This SBIR Phase II project will develop a novel mobile framework to measure left ventricular ejection fraction as a marker for systolic dysfunction using automated non-invasive analysis of cardiac signals. Heart disease is the leading cause of death for men and women accounting for more than one-third (33.6%) of all U.S. deaths. In 2011, total costs associated with cardiovascular disease in the U.S. were estimated to be $320 billion, making it the costliest health problem facing the nation. In addition, it occurs disproportionately among minority and health disparity populations. For example, heart failure related deaths are 37% higher among African- Americans than among whites. Decreased ejection fraction is a marker of left ventricular systolic dysfunction, the most common type of heart failure. Overall cardiac health can be significantly improved by proper triage at the primary care level by determination of the ejection fraction without requiring a 2-D echo-cardiogram. It will provide health care professionals with point-of-care technology to guide diagnostic, monitoring, and therapeutic efforts. Portable device capability makes it even more accessible and readily available without high costs. As the technology being developed does not require skilled operators or specially trained physicians, it will allow healthcare providers to measure ejection fraction within their normal medical training. Through the course of the two-year Phase I work we have developed a revolutionary medical device that enables measurement of ejection fraction using the cardiac sound signals measured at the chest wall. The scope of the science proposed in this Phase II project is to complete development of the diagnostic framework using our specially engineered sensor system combined with the novel algorithm technology to be accessed via a smartphone or tablet for a portable and cost-effective solution. Resource-poor communities across the globe lack access to quality healthcare arising from shortages in medical expertise and poor availability of expensive medical diagnostic devices. In recent years, mobile phones have become increasingly advanced and ubiquitous. The mobile framework developed through this project is a tremendous opportunity to provide low-cost diagnostics to under-served populations. The benefit of this pioneering work is the development of a low-cost and portable solution that can be used to diagnose systolic dysfunction, and thus enable improved screening during routine annual checkups, doctor visits, at community medical screenings, classes, and health fairs leading to healthier communities. It will make measuring ejection fraction as routine as measuring blood pressure. In Phase II, we will continue validation of the device through user-trials and seek FDA 510(k) clearance for commercialization. Followed by commercialization in the Florida and Mississippi region, based on the partnerships and joint collaborations established to help create a commercially successful product.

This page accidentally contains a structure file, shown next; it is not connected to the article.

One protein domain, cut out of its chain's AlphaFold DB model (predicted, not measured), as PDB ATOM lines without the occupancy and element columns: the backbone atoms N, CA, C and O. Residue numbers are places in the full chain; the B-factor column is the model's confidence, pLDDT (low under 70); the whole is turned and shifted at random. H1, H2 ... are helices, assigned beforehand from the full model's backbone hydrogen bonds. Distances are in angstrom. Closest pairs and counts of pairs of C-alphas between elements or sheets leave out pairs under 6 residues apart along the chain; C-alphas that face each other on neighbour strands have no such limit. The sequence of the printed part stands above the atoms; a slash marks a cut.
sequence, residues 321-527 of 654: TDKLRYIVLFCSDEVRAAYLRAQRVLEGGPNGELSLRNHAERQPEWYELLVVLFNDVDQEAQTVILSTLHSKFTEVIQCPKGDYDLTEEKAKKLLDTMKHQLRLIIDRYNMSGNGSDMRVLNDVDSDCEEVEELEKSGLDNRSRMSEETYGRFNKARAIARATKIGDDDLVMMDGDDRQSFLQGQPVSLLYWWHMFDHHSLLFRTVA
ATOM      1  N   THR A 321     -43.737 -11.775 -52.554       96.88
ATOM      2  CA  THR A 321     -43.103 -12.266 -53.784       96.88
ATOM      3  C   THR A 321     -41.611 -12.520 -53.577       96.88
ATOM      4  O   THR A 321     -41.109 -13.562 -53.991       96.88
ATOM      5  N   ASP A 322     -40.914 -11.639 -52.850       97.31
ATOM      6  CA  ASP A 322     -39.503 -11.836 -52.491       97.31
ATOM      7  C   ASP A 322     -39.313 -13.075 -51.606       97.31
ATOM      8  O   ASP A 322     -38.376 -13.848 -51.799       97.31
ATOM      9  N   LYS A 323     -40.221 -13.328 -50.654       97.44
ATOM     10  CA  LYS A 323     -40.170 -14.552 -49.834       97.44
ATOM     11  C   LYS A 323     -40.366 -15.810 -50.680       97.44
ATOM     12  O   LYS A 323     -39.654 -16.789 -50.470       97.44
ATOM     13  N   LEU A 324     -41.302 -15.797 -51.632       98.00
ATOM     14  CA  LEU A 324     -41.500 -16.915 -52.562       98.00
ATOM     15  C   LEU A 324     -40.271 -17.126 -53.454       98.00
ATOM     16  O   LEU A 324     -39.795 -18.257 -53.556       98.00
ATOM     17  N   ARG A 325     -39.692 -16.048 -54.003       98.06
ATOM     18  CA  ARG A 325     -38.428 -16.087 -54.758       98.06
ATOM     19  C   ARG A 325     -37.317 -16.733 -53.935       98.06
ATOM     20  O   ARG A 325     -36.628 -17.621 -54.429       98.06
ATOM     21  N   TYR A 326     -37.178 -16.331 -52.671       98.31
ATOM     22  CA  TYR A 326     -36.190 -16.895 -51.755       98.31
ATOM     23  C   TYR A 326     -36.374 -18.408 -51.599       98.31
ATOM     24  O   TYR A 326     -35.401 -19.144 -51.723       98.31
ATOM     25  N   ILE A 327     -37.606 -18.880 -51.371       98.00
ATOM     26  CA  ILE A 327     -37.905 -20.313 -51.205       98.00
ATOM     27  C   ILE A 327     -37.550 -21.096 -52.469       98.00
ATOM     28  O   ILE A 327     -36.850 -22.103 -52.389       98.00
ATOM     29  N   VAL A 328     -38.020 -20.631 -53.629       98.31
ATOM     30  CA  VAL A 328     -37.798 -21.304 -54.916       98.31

Overall this project provides direct relevance to public health by facilitating new insights through the development of a novel mobile framework to be used in current clinical practice for non-invasive direct assessment of the ejection fraction. The novel biologically-inspired device will significantly impact the current known methods for detection, monitoring, prevention and treatment of systolic dysfunction, and support evidence-based clinical practice. The project will help reduce health disparities in the area of heart disease, assist in providing preventive cardiac care, assist in improving access to care, assist in early diagnosis of the risk of heart diseases and it will significantly impact the current known methods, technologies, treatments, and address critical barriers to progress in the field.